The Indonesian government has reversed a controversial ban on app-based ridesharing that it instituted last week.
The ban was put in place by the Ministry of Transport, citing impact on public transport and the lack of compliance with vehicle requirements.
“Services like Uber, in which they demand payment using a private car is not legal under current law,” said Djoko Sasono, director general of land transportation at the Transport Ministry.
The blow was particularly harsh for local ridesharing platforms, including Go-Jek, which claims tens of thousands of motorbike riders who ferry customers in several major cities. The day before the ban Google had announced that Go-jek was the most searched term in Indonesia in 2015.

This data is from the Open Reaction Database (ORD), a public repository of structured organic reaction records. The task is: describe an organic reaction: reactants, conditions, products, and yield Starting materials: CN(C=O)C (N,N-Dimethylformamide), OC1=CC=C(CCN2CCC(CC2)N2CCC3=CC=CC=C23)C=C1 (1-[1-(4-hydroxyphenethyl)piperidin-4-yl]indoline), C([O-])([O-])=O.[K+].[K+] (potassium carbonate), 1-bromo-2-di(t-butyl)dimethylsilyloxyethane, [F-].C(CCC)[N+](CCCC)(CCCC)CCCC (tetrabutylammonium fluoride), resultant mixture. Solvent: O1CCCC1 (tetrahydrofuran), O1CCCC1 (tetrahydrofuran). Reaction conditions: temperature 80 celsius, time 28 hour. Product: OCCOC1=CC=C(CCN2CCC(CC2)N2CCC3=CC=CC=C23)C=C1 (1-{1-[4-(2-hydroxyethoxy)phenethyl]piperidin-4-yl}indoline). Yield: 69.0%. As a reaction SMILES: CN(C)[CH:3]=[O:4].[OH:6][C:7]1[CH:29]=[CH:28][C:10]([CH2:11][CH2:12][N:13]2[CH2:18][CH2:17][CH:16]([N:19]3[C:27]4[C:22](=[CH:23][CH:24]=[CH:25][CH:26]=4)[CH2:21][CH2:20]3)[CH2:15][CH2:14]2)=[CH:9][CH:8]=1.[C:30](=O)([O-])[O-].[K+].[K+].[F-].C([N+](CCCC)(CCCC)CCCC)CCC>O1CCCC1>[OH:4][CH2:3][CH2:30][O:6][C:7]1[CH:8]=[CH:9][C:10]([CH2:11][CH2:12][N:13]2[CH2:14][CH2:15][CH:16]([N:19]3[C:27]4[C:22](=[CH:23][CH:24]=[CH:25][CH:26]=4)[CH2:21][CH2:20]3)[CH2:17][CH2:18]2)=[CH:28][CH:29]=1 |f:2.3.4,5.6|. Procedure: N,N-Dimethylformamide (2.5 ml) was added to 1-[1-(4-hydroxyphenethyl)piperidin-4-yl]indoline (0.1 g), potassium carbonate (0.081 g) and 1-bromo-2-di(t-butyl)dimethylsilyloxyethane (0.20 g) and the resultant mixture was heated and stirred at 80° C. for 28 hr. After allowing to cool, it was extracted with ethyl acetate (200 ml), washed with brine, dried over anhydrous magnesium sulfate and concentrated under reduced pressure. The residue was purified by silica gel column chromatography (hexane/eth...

Go-Jek has been valued at $100 million, and several of its drivers had previously been invited to lunch at the presidential palace with president Joko Widodo.
“Don’t let the people be burdened because of regulations,” tweeted Widodo following the ban. Widodo also tweeted that regulations “need to be managed” and he would “immediately” summon the Minister of Transport for talks.
“Dear lovely GO-JEK users, President Joko ‘Jokowi’ Widodo just answered our prayers by cancelling the Transportation Minister’s circular regarding the prohibition of app-based gojek and online taxi services,” said Go-Jek’s founder and CEO Nadiem Makarim.